Solidago speciosa Nutt.

Prairie Goldenrod


CC = 7
CW = 5
MOC = 45

© SRTurner

Family - Asteraceae/Astereae

Habit - Perennial herb with short, stout rootstock. Usually not rhizomatous.

Stems - Erect, to 1.5 m, finely ridged, glabrous below the inflorescence, not glaucous.

Solidago_speciosa_stem.jpg Stem and leaf bases.

© SRTurner

Leaves - Alternate, basally disposed or with the largest leaves about 1/3 way up the stem, sometimes with offshoots present. Blades to 30 cm long, mostly 2-6 times as long as wide, elliptic, somewhat thickened, tapered at the base, margins entire or shallowly toothed, glabrous, the underside with 1 main vein.

Solidago_speciosa_leaves.jpg Leaves and stem.

© SRTurner

Solidago_speciosa_leaf1.jpg Leaf adaxial.

© SRTurner

Solidago_speciosa_leaf2.jpg Leaf abaxial.

© SRTurner

Inflorescences - Axillary clusters or racemes, these usually appearing as a racemose, elongate terminal panicle (this not pyramidal or nodding), the heads oriented in several directions when ascending to spreading branches are present.

Solidago_speciosa_inflorescence.jpg Inflorescence branch.

© SRTurner

Heads - Involucre 3-6 mm long, the bracts in 3-5 unequal series. Involucral bracts mostly oblong, rounded or bluntly pointed at the appressed-ascending tip. Receptacle naked. Ray florets 5-8, the corollas 3.5-5.0 mm long, yellow. Disc florets 7-10, the corollas 2-4 mm long, the lobes 0.5-0.9 mm long, yellow. Pappus bristles 2.0-3.5 mm long..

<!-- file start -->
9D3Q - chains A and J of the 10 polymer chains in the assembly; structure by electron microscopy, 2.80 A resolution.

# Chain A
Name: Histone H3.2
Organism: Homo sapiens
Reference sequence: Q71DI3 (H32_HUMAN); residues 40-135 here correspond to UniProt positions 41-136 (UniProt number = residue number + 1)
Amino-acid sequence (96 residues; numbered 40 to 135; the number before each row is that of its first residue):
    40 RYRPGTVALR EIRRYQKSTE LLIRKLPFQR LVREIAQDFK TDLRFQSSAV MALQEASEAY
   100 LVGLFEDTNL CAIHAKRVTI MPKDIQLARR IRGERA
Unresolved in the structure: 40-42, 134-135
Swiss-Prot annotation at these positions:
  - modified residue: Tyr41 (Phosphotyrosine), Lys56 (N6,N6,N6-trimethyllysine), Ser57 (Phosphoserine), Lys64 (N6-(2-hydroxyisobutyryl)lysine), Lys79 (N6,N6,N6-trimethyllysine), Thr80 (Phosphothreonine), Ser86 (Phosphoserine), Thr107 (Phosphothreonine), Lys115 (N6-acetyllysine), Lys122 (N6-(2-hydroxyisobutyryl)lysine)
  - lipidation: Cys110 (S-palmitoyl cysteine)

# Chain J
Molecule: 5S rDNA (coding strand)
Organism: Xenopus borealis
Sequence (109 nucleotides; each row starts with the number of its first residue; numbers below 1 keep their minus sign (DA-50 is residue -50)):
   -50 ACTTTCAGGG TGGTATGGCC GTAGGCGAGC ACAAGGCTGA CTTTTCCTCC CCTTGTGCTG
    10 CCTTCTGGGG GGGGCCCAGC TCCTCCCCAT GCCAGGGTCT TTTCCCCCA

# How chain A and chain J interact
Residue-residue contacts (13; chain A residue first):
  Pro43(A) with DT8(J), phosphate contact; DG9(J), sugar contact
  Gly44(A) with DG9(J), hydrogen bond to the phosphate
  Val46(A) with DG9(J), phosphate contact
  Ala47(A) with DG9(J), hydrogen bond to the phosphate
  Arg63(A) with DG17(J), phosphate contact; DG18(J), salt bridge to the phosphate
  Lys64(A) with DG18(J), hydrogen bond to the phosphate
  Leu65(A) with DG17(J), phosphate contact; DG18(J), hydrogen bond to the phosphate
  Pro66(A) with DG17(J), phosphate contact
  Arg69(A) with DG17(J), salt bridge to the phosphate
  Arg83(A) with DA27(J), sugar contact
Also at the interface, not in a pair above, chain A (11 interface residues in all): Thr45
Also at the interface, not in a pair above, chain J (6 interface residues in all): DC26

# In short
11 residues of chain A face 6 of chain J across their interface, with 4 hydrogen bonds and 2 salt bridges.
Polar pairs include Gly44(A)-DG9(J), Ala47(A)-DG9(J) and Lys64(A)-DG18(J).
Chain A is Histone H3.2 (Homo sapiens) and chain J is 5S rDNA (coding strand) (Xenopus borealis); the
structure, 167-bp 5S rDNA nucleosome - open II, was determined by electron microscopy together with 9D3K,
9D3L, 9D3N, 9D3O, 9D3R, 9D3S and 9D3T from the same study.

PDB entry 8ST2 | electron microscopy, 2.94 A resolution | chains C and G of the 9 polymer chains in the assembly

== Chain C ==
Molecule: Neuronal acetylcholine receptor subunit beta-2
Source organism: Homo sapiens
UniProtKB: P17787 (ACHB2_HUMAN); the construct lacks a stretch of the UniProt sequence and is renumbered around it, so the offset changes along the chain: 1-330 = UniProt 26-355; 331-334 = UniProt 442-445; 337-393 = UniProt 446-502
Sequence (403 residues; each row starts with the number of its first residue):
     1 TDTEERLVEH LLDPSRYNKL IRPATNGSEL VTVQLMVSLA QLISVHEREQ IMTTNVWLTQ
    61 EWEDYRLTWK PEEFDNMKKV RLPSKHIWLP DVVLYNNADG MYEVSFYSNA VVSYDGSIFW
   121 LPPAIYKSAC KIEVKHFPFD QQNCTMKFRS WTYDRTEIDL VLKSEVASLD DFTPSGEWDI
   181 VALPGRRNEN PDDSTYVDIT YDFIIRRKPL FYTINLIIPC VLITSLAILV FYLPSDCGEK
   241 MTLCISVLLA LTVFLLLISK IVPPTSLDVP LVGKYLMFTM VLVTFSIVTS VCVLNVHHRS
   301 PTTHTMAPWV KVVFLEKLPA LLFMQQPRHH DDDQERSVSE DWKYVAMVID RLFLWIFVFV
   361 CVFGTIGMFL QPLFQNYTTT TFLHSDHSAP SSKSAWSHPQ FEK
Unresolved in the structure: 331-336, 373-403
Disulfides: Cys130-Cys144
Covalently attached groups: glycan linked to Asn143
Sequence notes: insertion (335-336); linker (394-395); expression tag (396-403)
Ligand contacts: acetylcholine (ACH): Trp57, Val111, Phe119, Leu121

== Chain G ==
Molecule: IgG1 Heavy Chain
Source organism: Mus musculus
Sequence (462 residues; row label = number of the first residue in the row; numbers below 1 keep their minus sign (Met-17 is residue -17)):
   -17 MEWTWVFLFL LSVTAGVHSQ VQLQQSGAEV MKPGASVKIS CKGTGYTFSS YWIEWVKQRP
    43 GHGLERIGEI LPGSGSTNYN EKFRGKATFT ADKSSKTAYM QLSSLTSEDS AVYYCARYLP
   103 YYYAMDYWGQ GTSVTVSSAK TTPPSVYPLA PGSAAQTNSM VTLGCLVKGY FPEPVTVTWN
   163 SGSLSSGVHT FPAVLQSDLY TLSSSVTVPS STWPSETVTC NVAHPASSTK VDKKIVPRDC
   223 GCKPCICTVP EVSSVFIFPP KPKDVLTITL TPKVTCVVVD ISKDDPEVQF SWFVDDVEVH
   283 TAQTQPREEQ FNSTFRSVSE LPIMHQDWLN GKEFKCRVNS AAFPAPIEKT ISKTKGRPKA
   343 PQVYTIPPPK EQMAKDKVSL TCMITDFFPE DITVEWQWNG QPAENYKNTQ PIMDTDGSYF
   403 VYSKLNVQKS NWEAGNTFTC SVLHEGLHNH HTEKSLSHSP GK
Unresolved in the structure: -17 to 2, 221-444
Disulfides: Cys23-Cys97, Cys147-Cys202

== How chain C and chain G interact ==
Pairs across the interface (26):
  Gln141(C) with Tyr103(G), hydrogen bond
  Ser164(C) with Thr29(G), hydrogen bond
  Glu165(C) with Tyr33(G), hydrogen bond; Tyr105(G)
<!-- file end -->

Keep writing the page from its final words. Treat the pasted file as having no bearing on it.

Solidago_speciosa_involucres.jpg Heads.

© SRTurner

Solidago_speciosa_florets.jpg Florets.

© SRTurner

Fruits - Fruits 1.0-1.8 mm long, narrowly obovoid, glabrous.

Flowering - August - November.

Habitat - Prairies, loess hills, savannas, bluff tops, forest openings.

Origin - Native to the U.S.

Lookalikes - Other species of Solidago.

Other info. - This attractive species is found in scattered locations throughout much of the state, usually in upland habitats. Its North American distribution includes the eastern half of the U.S. and upward into parts of Canada. Various authors have described infraspecific forms of the plant, two of which (var. rigidiuscula and var. speciosa) are currently recognized in Missouri. These differ primarily in leaf width and overall height of the plant. The species epithet speciosa means "beautiful."

Infusions of Solidago speciosa roots and stems were used medicinally by the Chippewa native peoples. It grows well in cultiavtion and should be considered for garden plantings.

Photographs taken at Shaw Nature Reserve, Franklin County, MO, 9-28-2018 (SRTurner).